Clive Staples Lewis was born in November 1898 in Belfast, Ireland, the son of a solicitor and a clergyman’s daughter. He taught medieval literature at Oxford University and at Cambridge University and was a prolific writer. C. S. Lewis’ better known works include The Chronicles of Narnia, The Screwtape Letters, Mere Christianity, and Out of the Silent Planet, the first book in his space trilogy.
In the novel Perelandra, the second book in Lewis’ space trilogy, the main character Ransom is transported to the planet Venus where he finds himself naked and alone. His immediate concern is finding food and shelter. Experimenting with various plants, he discovers a fruit that has a pleasant, bread-like taste and satisfies his hunger. However, he soon finds that once in a while, one of the fruit contains a red berry that is absolutely delicious.
Sometimes I find a literary “red berry” in a book that I’m reading. They are delicious; they transcend all other delights. For me, those red berries are statements of universal truth, the most wonderful thing to encounter in a text. By the way, I am referring to real truth, not a truth contrived for the sake of a story. However much I love Jane Austen, I do not believe “it is a universal truth that a young man of good fortune is in want of a wife.”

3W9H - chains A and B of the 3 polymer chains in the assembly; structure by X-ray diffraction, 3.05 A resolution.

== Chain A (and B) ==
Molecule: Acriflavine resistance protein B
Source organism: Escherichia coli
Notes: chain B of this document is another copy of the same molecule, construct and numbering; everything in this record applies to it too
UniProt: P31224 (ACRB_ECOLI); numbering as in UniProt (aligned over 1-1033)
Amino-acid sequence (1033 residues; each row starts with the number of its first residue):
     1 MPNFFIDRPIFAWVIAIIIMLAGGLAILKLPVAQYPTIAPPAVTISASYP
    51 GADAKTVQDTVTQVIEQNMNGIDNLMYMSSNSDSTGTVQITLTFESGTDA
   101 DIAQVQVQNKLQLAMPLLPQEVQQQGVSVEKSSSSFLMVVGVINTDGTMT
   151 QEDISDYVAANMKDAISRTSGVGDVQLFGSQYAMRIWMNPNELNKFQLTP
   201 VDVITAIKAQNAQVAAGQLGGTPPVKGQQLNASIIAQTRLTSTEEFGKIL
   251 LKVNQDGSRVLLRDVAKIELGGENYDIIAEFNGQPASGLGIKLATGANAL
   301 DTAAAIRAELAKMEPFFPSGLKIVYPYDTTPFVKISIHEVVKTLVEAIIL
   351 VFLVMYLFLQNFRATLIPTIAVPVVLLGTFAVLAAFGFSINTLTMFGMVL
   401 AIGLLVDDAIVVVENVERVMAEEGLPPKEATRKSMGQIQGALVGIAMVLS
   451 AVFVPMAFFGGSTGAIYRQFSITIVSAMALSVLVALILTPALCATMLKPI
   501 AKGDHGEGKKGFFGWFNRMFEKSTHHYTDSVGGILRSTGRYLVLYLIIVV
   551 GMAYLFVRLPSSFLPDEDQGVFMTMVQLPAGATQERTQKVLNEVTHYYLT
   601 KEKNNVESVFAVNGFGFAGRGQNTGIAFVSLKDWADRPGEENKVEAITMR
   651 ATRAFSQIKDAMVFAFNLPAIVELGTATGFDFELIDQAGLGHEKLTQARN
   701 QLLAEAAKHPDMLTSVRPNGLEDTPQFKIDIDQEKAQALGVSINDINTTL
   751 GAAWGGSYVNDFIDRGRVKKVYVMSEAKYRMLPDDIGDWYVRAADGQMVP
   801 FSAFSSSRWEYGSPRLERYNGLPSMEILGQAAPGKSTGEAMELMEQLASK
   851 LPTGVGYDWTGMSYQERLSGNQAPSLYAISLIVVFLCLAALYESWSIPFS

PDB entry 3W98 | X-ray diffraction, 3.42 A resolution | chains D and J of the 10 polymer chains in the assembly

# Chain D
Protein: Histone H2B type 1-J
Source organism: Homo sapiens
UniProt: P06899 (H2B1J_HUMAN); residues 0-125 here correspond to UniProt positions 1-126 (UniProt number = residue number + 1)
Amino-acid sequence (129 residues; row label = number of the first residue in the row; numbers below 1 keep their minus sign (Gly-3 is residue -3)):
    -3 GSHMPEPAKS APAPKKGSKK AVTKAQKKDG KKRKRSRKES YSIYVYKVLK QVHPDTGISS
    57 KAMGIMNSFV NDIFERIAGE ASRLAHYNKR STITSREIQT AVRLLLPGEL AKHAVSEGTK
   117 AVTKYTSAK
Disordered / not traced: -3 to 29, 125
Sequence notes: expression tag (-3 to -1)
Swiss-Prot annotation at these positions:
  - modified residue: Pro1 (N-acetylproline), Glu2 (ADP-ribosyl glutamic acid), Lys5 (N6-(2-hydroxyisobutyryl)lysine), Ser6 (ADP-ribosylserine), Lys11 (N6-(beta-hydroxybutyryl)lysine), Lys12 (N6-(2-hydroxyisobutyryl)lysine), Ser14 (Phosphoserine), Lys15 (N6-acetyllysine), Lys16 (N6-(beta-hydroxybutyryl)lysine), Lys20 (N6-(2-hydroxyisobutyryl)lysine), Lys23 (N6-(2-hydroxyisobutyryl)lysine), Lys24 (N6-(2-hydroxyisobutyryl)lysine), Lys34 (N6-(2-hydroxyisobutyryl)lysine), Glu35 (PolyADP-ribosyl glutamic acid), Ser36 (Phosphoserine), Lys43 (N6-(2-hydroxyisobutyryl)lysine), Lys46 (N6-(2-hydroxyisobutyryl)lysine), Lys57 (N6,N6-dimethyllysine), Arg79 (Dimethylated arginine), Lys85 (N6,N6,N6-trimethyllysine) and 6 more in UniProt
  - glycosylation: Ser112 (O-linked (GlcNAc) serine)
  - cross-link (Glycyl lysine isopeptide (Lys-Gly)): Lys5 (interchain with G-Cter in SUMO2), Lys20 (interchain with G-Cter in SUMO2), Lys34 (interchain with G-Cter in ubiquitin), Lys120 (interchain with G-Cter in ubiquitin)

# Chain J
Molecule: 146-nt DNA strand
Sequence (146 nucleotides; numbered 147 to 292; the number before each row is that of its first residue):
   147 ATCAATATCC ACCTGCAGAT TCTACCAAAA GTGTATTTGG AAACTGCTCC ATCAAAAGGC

What is a universal truth? I think it is that which sets one free. It restores the soul, rejoices the heart, and enlightens the eyes. It is a rare and random treat. Some novels contain many red berries because their authors dedicate themselves to writing the truth; George MacDonald is one such writer. Other novels may contain only one such treasure, but it makes the entire book worthwhile.
In Perelandra, Ransom considers what it would be like if there were red berry fruits on Earth. He surmises that someone clever would find a way to genetically alter the fruit so that every piece would contain a red berry. Red berries would then be mass-produced. The rich and powerful would get the lion’s share of the red berry market while the poor would go without. He concludes that it is better if a red berry is a rare and random treat.
I don’t think we are in danger of mass-producing literary red berries. I think that truth will always be a rare and random treat.